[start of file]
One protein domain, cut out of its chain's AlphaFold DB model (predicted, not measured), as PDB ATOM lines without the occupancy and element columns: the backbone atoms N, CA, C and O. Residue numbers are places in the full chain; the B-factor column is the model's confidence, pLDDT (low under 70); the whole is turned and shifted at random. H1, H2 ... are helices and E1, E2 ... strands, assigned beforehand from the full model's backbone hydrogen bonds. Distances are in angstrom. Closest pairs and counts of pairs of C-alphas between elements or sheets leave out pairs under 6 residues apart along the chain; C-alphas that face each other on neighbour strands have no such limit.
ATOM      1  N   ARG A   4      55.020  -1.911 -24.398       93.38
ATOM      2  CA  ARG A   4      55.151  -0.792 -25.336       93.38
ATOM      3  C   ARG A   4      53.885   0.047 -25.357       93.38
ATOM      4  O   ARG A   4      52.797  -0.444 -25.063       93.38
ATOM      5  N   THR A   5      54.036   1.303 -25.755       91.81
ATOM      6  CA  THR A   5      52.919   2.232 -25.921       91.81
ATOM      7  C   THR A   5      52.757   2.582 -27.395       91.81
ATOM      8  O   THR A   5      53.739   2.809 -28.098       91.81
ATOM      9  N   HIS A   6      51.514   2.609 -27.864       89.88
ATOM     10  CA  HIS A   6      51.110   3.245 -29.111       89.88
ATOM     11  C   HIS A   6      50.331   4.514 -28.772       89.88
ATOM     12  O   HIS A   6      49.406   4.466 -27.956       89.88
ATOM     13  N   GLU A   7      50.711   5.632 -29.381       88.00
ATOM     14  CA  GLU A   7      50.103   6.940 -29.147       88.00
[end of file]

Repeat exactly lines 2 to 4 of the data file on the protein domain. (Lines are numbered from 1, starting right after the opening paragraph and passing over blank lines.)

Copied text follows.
ATOM      2  CA  ARG A   4      55.151  -0.792 -25.336       93.38
ATOM      3  C   ARG A   4      53.885   0.047 -25.357       93.38
ATOM      4  O   ARG A   4      52.797  -0.444 -25.063       93.38